François de Grossouvre

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Person.png François de Grossouvre  Rdf-icon.png
(spook, physician)
François de Grossouvre.jpg
Born 29 March 1918
Died 7 April 1994 (Age 76)
Paris
Cause of death
gunshot - ruled a suicide
Member of Le Cercle
Victim of Premature death
The spook in charge of Operation Gladio in France.

François de Grossouvre was the spook in charge of the French branch of Gladio, NATO's stay-behind paramilitary secret armies during the Cold War.[1] In 1994, the official narrative records that he committed suicide, but various commentators have called this an assassination.[2]

Background

Born to a wealthy family, he trained as a doctor but never practiced his profession because of his wealth. Brian Crozier reports that "by nature and training, he was self-effacing".

WWII activities

During World War II, François de Grossouvre was a member of Joseph Darnand's Service d'ordre légionnaire (SOL), a Vichyst militia. He left in 1943 to fight in the Vercors region. After Liberation, it was discovered that he had in fact infiltrated the SOL on behalf of Organisation de résistance de l'armée (ORA) of which he was a member.

Career

He went into business and politics after WWII. In 1950 he was recruited by the SDECE to replace Gilbert Union, official in Lyon and who had worked with the military agency BCRA, and became leader of Arc-en-Ciel, the regional branch of Operation Gladio (Lyon region), under the code-name "Monsieur Leduc".[1][3] According to former SDECE agent Louis Mouchon, "His business, the A. Berger et Cie Sugar company, offered ample opportunities to stage fronts. He really had excellent contacts." According to The Economist's obituary, "He was recruited into the French espionage service and helped to organise Gladio, an American backed plan to create an armed resistance movement in Western Europe against a Russian invasion."

François Mitterrand

Brian Crozier wrote that "De Grossouvre, a physician, was the closest friend and confidant of the Socialist leader and presidential candidate François Mitterrand." Some sources say De Grossouvre first met Mitterrand in 1959. The Times, in 1994, stated that they first met on a plane to China in 1962. Around this time, De Grossouvre held the largely ceremonial post of head of the Committee of Presidential Hunts, which organizes occasional informal gatherings in the countryside for the French President.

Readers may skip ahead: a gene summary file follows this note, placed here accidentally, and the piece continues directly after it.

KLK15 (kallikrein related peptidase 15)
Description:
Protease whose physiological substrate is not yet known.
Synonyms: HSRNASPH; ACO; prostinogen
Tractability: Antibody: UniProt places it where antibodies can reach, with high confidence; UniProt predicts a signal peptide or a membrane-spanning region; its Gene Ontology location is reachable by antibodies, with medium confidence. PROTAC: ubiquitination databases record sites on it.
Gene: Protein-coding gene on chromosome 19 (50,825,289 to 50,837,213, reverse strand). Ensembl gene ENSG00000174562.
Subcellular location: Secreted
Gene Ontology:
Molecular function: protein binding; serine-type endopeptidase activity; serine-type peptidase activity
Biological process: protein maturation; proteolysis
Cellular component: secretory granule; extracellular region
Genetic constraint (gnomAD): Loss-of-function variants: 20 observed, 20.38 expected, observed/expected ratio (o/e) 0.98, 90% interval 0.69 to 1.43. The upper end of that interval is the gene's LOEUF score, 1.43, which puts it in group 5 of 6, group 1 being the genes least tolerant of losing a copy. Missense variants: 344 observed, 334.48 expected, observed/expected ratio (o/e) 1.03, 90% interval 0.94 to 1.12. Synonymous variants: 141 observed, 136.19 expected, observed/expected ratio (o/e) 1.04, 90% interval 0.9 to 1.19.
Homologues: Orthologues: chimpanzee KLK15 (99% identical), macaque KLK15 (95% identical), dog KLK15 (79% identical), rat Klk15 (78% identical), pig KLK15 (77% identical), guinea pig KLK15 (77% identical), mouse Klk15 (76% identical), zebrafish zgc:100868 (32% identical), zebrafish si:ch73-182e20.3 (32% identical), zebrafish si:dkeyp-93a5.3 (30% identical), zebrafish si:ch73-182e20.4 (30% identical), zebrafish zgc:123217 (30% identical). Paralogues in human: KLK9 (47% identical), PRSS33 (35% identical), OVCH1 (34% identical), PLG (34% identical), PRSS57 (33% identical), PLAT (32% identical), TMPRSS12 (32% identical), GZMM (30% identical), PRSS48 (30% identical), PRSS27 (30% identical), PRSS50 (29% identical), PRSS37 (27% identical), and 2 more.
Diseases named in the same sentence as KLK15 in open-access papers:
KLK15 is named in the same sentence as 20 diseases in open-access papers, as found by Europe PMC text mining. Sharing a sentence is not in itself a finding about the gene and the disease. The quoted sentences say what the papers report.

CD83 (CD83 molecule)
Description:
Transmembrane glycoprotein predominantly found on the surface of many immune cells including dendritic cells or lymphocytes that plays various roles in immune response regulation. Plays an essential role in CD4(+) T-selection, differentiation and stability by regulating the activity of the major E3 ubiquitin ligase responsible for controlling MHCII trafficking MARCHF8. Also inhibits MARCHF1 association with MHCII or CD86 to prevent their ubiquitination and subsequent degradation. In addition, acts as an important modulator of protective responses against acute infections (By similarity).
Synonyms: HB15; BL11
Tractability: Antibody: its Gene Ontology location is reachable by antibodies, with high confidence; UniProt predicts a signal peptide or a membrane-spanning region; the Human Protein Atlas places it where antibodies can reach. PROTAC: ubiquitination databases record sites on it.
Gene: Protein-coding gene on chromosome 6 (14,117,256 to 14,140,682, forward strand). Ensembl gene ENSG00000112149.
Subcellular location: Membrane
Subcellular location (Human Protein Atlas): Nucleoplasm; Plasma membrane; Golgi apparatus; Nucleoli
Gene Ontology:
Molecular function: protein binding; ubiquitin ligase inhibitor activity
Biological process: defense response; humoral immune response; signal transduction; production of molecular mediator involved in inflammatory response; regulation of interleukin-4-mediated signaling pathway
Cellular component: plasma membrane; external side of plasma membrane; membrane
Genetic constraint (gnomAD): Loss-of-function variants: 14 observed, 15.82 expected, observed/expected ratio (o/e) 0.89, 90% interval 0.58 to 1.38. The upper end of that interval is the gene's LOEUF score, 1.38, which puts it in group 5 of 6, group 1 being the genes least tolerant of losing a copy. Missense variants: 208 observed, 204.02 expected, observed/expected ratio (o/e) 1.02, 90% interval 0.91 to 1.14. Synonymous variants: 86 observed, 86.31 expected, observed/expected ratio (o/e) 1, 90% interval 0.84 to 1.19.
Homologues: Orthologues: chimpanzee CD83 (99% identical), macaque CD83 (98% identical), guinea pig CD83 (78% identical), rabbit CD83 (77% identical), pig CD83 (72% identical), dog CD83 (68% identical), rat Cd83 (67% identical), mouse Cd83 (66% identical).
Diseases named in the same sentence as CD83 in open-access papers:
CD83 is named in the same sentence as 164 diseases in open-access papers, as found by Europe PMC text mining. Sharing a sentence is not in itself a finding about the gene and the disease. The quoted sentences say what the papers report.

François de Grossouvre was counsellor for foreign trade of France (1952–67) and vice-president of the Chambre de commerce franco-sarroise (1955–62). He invested some capital in the 1953 creation of L'Express magazine, and started a friendship with Françoise Giroud and Jean-Jacques Servan-Schreiber. In the 1970s he became the largest shareholder of La Montagne and the Journal du Centre regional dailies.

1981

In 1981 one of the first appointments of the newly elected French President François Mitterrand was to put Grossouvre in charge of "national security", and in particular those concerning Lebanon, Syria, Tunisia, Morocco, Gabon, the Persian Gulf countries, Pakistan and North and South Korea.

Deep political connections

François de Grossouvre was brought to his first Cercle meeting by Georges Albertini[4] He played no part in the debates, but listened carefully, taking notes, and subsequently attended a number of meetings of Le Cercle. He was also a Knight of Malta.[5]

Death

He died of gunshot wounds, which was ruled a suicide. It was the first time in the history of the Republic that a colleague of the Chief of State killed himself in the presidential palace.[6] He family contest the verdict.[7]

His death has been linked to another "suiciding", that of Pierre Bérégovoy.[2]

 

Event Participated in

EventDateLocation(s)
Le Cercle/1980 (Washington)5 December 1980 - 7 December 1980Madison Hotel
Washington DC
US


References